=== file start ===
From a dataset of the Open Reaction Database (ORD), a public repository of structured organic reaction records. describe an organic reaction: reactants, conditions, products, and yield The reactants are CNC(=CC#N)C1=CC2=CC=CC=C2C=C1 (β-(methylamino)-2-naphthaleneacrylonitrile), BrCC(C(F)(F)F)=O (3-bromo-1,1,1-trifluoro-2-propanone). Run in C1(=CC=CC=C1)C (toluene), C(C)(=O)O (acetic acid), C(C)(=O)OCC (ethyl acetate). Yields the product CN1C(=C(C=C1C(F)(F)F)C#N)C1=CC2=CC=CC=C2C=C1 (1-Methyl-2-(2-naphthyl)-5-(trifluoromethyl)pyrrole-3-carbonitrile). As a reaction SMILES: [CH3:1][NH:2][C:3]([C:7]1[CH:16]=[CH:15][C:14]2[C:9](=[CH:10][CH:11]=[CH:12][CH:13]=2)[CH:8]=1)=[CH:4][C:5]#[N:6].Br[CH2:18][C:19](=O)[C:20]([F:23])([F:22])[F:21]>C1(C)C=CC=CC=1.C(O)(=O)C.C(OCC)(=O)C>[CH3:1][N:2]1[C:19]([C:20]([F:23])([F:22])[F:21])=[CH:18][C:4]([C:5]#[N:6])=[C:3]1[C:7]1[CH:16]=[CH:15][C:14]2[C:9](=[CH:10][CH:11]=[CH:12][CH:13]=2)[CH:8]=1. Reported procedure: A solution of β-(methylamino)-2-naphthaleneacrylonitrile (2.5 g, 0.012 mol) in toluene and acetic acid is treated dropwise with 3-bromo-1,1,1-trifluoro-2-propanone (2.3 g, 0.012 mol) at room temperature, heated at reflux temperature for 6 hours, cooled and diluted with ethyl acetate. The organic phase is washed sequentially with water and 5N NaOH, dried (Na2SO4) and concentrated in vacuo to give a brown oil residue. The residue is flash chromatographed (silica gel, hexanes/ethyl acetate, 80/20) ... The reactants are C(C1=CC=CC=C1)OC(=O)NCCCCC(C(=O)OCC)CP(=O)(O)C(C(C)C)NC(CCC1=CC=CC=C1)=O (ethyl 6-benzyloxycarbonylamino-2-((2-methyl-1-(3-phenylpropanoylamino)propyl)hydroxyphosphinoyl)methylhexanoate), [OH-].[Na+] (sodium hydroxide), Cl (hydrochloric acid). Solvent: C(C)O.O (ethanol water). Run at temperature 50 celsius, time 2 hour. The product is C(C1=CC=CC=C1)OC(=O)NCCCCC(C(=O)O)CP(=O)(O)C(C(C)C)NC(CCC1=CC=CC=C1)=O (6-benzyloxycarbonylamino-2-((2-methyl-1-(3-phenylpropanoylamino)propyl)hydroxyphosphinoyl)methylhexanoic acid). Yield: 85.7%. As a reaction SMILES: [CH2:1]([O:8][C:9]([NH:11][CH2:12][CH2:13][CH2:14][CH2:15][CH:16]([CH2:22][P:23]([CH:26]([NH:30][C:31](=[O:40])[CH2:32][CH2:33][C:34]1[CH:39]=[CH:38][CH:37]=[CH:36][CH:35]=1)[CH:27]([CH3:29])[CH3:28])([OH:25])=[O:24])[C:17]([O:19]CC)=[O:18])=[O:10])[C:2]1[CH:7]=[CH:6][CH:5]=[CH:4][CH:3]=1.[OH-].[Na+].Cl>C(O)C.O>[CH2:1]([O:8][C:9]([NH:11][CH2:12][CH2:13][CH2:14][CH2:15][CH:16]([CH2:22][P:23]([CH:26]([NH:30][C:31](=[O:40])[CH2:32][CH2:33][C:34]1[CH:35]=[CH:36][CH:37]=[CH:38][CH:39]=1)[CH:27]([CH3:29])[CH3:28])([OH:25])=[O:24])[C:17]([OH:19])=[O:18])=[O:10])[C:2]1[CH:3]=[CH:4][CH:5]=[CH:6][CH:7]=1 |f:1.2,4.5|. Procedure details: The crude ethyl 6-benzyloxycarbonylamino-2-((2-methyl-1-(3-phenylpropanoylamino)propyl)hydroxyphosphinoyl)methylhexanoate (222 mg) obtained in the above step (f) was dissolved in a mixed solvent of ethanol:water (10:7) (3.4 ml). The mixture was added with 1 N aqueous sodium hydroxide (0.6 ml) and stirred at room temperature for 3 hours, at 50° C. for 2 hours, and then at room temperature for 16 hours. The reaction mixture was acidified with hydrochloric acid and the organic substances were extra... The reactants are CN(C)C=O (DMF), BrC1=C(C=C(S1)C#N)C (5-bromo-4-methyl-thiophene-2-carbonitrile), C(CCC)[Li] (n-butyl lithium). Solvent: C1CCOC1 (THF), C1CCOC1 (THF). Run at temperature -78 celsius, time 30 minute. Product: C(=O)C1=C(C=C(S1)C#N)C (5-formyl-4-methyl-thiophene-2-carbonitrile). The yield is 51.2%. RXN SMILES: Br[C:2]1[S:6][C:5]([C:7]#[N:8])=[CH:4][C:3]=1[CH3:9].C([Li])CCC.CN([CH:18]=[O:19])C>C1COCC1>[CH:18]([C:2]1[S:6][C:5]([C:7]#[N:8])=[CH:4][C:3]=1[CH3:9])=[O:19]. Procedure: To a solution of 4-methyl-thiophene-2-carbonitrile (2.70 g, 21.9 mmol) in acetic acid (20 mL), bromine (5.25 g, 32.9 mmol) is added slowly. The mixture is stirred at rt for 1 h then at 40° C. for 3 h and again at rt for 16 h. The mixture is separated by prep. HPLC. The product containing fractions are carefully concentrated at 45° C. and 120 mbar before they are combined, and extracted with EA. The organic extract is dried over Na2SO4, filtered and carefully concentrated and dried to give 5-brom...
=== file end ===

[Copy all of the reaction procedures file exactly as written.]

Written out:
From a dataset of the Open Reaction Database (ORD), a public repository of structured organic reaction records. describe an organic reaction: reactants, conditions, products, and yield The reactants are CNC(=CC#N)C1=CC2=CC=CC=C2C=C1 (β-(methylamino)-2-naphthaleneacrylonitrile), BrCC(C(F)(F)F)=O (3-bromo-1,1,1-trifluoro-2-propanone). Run in C1(=CC=CC=C1)C (toluene), C(C)(=O)O (acetic acid), C(C)(=O)OCC (ethyl acetate). Yields the product CN1C(=C(C=C1C(F)(F)F)C#N)C1=CC2=CC=CC=C2C=C1 (1-Methyl-2-(2-naphthyl)-5-(trifluoromethyl)pyrrole-3-carbonitrile). As a reaction SMILES: [CH3:1][NH:2][C:3]([C:7]1[CH:16]=[CH:15][C:14]2[C:9](=[CH:10][CH:11]=[CH:12][CH:13]=2)[CH:8]=1)=[CH:4][C:5]#[N:6].Br[CH2:18][C:19](=O)[C:20]([F:23])([F:22])[F:21]>C1(C)C=CC=CC=1.C(O)(=O)C.C(OCC)(=O)C>[CH3:1][N:2]1[C:19]([C:20]([F:23])([F:22])[F:21])=[CH:18][C:4]([C:5]#[N:6])=[C:3]1[C:7]1[CH:16]=[CH:15][C:14]2[C:9](=[CH:10][CH:11]=[CH:12][CH:13]=2)[CH:8]=1. Reported procedure: A solution of β-(methylamino)-2-naphthaleneacrylonitrile (2.5 g, 0.012 mol) in toluene and acetic acid is treated dropwise with 3-bromo-1,1,1-trifluoro-2-propanone (2.3 g, 0.012 mol) at room temperature, heated at reflux temperature for 6 hours, cooled and diluted with ethyl acetate. The organic phase is washed sequentially with water and 5N NaOH, dried (Na2SO4) and concentrated in vacuo to give a brown oil residue. The residue is flash chromatographed (silica gel, hexanes/ethyl acetate, 80/20) ... The reactants are C(C1=CC=CC=C1)OC(=O)NCCCCC(C(=O)OCC)CP(=O)(O)C(C(C)C)NC(CCC1=CC=CC=C1)=O (ethyl 6-benzyloxycarbonylamino-2-((2-methyl-1-(3-phenylpropanoylamino)propyl)hydroxyphosphinoyl)methylhexanoate), [OH-].[Na+] (sodium hydroxide), Cl (hydrochloric acid). Solvent: C(C)O.O (ethanol water). Run at temperature 50 celsius, time 2 hour. The product is C(C1=CC=CC=C1)OC(=O)NCCCCC(C(=O)O)CP(=O)(O)C(C(C)C)NC(CCC1=CC=CC=C1)=O (6-benzyloxycarbonylamino-2-((2-methyl-1-(3-phenylpropanoylamino)propyl)hydroxyphosphinoyl)methylhexanoic acid). Yield: 85.7%. As a reaction SMILES: [CH2:1]([O:8][C:9]([NH:11][CH2:12][CH2:13][CH2:14][CH2:15][CH:16]([CH2:22][P:23]([CH:26]([NH:30][C:31](=[O:40])[CH2:32][CH2:33][C:34]1[CH:39]=[CH:38][CH:37]=[CH:36][CH:35]=1)[CH:27]([CH3:29])[CH3:28])([OH:25])=[O:24])[C:17]([O:19]CC)=[O:18])=[O:10])[C:2]1[CH:7]=[CH:6][CH:5]=[CH:4][CH:3]=1.[OH-].[Na+].Cl>C(O)C.O>[CH2:1]([O:8][C:9]([NH:11][CH2:12][CH2:13][CH2:14][CH2:15][CH:16]([CH2:22][P:23]([CH:26]([NH:30][C:31](=[O:40])[CH2:32][CH2:33][C:34]1[CH:35]=[CH:36][CH:37]=[CH:38][CH:39]=1)[CH:27]([CH3:29])[CH3:28])([OH:25])=[O:24])[C:17]([OH:19])=[O:18])=[O:10])[C:2]1[CH:3]=[CH:4][CH:5]=[CH:6][CH:7]=1 |f:1.2,4.5|. Procedure details: The crude ethyl 6-benzyloxycarbonylamino-2-((2-methyl-1-(3-phenylpropanoylamino)propyl)hydroxyphosphinoyl)methylhexanoate (222 mg) obtained in the above step (f) was dissolved in a mixed solvent of ethanol:water (10:7) (3.4 ml). The mixture was added with 1 N aqueous sodium hydroxide (0.6 ml) and stirred at room temperature for 3 hours, at 50° C. for 2 hours, and then at room temperature for 16 hours. The reaction mixture was acidified with hydrochloric acid and the organic substances were extra... The reactants are CN(C)C=O (DMF), BrC1=C(C=C(S1)C#N)C (5-bromo-4-methyl-thiophene-2-carbonitrile), C(CCC)[Li] (n-butyl lithium). Solvent: C1CCOC1 (THF), C1CCOC1 (THF). Run at temperature -78 celsius, time 30 minute. Product: C(=O)C1=C(C=C(S1)C#N)C (5-formyl-4-methyl-thiophene-2-carbonitrile). The yield is 51.2%. RXN SMILES: Br[C:2]1[S:6][C:5]([C:7]#[N:8])=[CH:4][C:3]=1[CH3:9].C([Li])CCC.CN([CH:18]=[O:19])C>C1COCC1>[CH:18]([C:2]1[S:6][C:5]([C:7]#[N:8])=[CH:4][C:3]=1[CH3:9])=[O:19]. Procedure: To a solution of 4-methyl-thiophene-2-carbonitrile (2.70 g, 21.9 mmol) in acetic acid (20 mL), bromine (5.25 g, 32.9 mmol) is added slowly. The mixture is stirred at rt for 1 h then at 40° C. for 3 h and again at rt for 16 h. The mixture is separated by prep. HPLC. The product containing fractions are carefully concentrated at 45° C. and 120 mbar before they are combined, and extracted with EA. The organic extract is dried over Na2SO4, filtered and carefully concentrated and dried to give 5-brom...